Heller and his colleague Michael Hippke wondered, “How could you optimize the scientific yield of this type of a mission?” Such a fast probe would cover the distance from the Earth to the Moon in just six seconds. It would therefore hurtle past the stars and planets of the Alpha Centauri system in a flash.

The solution is for the probe’s sail to be redeployed upon arrival so that the spacecraft would be optimally decelerated by the incoming radiation from the stars in the Alpha Centauri system. René Heller, an astrophysicist working on preparations for the upcoming Exoplanet mission PLATO, found a congenial spirit in IT specialist Michael Hippke, who set up the computer simulations.

The two scientists based their calculations on a space probe weighing less than 100 grams in total, which is mounted to a 100,000-square-metre sail, equivalent to the area of 14 soccer fields. During the approach to Alpha Centauri, the braking force would increase. The stronger the braking force, the more effectively the spacecraft’s speed can be reduced upon arrival. Vice versa, the same physics could be used to accelerate the sail at departure from the solar system, using the sun as a photon cannon.

The tiny spacecraft would first need to approach the star Alpha Centauri A as close as around four million kilometres, corresponding to five stellar radii, at a maximum speed of 13,800 kilometres per second (4.6 per cent of the speed of light). At even higher speeds, the probe would simply overshoot the star.

During its stellar encounter, the probe would not only be repelled by the stellar radiation, but it would also be attracted by the star’s gravitational field. This effect could be used to deflect it around the star. These swing-by-manoeuvres have been performed numerous times by space probes in our solar system. “In our nominal mission scenario, the probe would take a little less than 100 years – or about twice as long as the Voyager probes have now been travelling. And these machines from the 1970s are still operational,” says Michael Hippke.

Theoretically, the autonomous, active light sail proposed by Heller and Hippke could settle into a bound orbit around Alpha Centauri A and possibly explore its planets. However, the two scientists are thinking even bigger. Alpha Centauri is a triple star system. The two binary stars A and B revolve around their common centre of mass in a relatively close orbit, while the third star, Proxima Centauri, is 0.22 light years away, more than 12,500 times the distance between the Sun and the Earth.

The sail could be configured so that the stellar pressure from star A brakes and deflects the probe toward Alpha Centauri B, where it would arrive after just a few days. The sail would then be slowed again and catapulted towards Proxima Centauri, where it would arrive after another 46 years − about 140 years after its launch from Earth.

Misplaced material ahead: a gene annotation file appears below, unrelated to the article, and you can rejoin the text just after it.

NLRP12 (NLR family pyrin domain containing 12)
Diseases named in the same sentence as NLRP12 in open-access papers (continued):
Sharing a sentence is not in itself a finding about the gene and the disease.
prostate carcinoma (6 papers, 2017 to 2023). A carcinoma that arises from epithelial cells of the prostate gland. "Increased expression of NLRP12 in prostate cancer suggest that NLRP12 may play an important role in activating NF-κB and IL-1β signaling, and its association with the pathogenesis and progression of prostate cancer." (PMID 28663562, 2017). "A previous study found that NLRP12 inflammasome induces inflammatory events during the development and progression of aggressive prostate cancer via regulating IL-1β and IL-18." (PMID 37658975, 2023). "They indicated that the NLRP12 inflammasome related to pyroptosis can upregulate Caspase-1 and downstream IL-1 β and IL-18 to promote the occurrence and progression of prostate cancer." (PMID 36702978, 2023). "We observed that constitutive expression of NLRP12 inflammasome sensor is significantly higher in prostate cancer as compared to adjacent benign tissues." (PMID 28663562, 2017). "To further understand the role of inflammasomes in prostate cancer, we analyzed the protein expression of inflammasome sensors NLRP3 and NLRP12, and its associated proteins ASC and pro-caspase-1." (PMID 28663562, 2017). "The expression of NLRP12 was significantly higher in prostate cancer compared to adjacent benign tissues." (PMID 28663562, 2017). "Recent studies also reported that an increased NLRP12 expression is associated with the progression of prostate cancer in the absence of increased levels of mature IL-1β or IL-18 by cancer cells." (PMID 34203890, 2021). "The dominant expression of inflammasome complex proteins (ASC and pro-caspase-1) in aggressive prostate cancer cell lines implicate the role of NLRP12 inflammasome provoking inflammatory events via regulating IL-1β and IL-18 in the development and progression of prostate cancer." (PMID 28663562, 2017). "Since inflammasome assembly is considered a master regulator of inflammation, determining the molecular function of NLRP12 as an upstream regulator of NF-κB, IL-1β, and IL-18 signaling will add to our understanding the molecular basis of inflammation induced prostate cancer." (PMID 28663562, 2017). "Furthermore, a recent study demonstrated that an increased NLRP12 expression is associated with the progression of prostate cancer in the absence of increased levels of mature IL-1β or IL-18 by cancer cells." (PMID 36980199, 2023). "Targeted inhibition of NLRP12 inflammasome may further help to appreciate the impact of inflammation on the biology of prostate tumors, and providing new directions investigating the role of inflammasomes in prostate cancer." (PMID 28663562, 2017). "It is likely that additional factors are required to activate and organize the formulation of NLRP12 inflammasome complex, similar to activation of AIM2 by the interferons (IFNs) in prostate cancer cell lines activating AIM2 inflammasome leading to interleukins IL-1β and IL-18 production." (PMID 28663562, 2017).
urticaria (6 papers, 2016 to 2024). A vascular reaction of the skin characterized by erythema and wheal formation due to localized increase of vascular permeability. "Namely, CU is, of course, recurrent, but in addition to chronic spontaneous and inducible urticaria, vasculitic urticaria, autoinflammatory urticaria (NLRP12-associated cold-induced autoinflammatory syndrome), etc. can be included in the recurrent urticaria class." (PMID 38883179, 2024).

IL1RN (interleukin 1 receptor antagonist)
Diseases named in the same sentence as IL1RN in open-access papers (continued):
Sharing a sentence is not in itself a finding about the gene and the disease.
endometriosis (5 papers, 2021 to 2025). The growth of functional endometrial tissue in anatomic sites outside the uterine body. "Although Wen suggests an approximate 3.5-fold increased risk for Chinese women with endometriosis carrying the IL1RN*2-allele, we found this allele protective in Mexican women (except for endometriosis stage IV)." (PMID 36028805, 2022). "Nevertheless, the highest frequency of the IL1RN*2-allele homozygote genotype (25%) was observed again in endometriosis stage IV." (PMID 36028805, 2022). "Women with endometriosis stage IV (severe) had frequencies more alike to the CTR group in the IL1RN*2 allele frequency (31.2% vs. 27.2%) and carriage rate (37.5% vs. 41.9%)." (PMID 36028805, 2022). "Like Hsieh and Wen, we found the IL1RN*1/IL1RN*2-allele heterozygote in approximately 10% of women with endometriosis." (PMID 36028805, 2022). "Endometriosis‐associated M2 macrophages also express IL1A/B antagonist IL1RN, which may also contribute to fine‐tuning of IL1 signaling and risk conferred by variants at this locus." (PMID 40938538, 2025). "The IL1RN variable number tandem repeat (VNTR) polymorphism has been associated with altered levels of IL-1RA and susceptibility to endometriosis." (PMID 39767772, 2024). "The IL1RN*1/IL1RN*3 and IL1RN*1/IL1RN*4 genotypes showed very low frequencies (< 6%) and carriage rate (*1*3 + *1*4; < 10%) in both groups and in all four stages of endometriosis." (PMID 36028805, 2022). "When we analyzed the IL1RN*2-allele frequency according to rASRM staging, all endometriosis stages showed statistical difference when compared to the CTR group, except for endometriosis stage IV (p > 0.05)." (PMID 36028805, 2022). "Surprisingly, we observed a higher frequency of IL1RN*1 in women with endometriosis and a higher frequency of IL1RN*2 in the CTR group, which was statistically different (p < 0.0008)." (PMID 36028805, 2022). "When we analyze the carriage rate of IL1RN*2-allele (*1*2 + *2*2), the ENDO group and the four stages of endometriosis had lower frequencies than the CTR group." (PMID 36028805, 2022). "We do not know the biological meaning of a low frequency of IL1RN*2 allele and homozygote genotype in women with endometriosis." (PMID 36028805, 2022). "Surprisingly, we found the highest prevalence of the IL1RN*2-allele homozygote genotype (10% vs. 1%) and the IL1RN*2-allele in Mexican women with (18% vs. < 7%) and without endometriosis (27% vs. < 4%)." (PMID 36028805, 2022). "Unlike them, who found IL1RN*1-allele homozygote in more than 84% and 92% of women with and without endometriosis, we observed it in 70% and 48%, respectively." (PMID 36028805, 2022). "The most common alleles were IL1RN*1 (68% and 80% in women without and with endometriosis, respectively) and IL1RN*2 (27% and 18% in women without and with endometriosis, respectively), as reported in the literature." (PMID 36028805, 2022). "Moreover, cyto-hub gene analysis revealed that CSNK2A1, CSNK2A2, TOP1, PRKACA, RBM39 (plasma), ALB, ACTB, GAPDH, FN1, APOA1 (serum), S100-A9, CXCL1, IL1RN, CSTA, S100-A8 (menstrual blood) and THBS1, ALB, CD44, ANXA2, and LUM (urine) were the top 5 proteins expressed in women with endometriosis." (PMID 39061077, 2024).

In order to keep the weight down, the sail would have to be just a few atoms thick. That means it would be orders of magnitude thinner than the wavelength of light that it aims to reflect, and so its reflectivity would be low. “It does not appear feasible to reduce the weight by so many orders of magnitude and yet maintain the rigidity and reflectivity of the sail material,” Loeb says.

Hippke acknowledges the problem. “The issue of producing an extremely thin material with high surface reflectivity seems to be a very challenging exercise,” he says. However, he can see solutions coming over the horizon. A one-atom thick coating of silicon would boost the reflectivity of the graphene sail enormously, he points out, and silicon-based metamaterial monolayers are now being designed.

At a distance of about 4.22 ly, it would take about 100,000 years for humans to visit our closest stellar neighbor Proxima Centauri using modern chemical thrusters. New technologies are now being developed that involve high-power lasers firing at 1 gram solar sails in near-Earth orbits, accelerating them to 20% the speed of light (c) within minutes. Although such an interstellar probe could reach Proxima 20 years after launch, without propellant to slow it down it would traverse the system within hours. Here we demonstrate how the stellar photon pressures of the stellar triple α Cen A, B, and C (Proxima) can be used together with gravity assists to decelerate incoming solar sails from Earth. The maximum injection speed at α Cen A to park a sail with a mass-to-surface ratio (σ) similar to graphene (7.6 × 10^−4 gram m^−2) in orbit around Proxima is about 13,800 km per second (4.6% c), implying travel times from Earth to α Cen A and B of about 95 years and another 46 years (with a residual velocity of 1280 km s−1) to Proxima. The size of such a low-σ sail required to carry a payload of 10 grams is about 100,000 square meters = (316 meters)2. Such a sail could use solar photons instead of an expensive laser system to gain interstellar velocities at departure. Photogravitational assists allow visits of three stellar systems and an Earth-sized potentially habitable planet in one shot, promising extremely high scientific yields.

They present a new method of decelerating interstellar light sails from Earth at the α Cen system using a combination of the stars’ gravitational pulls and their photon pressures. This sailing technique, which we refer to as a photogravitational assist, allows multiple stellar fly-bys in the α Cen stellar triple system and deceleration of a sail into a bound orbit. In principle, photogravitational assists could also allow sample return missions to Earth. The maximum injection speed to deflect an incoming, extremely light and tensile sail (with properties akin to graphene) carrying a payload of 10 grams into a bound orbit around Proxima is about 4.6 % c, corresponding to travel times of 95 years from Earth. After initial fly-bys at α Cen A and B, the sail could absorb another 1280 km s−1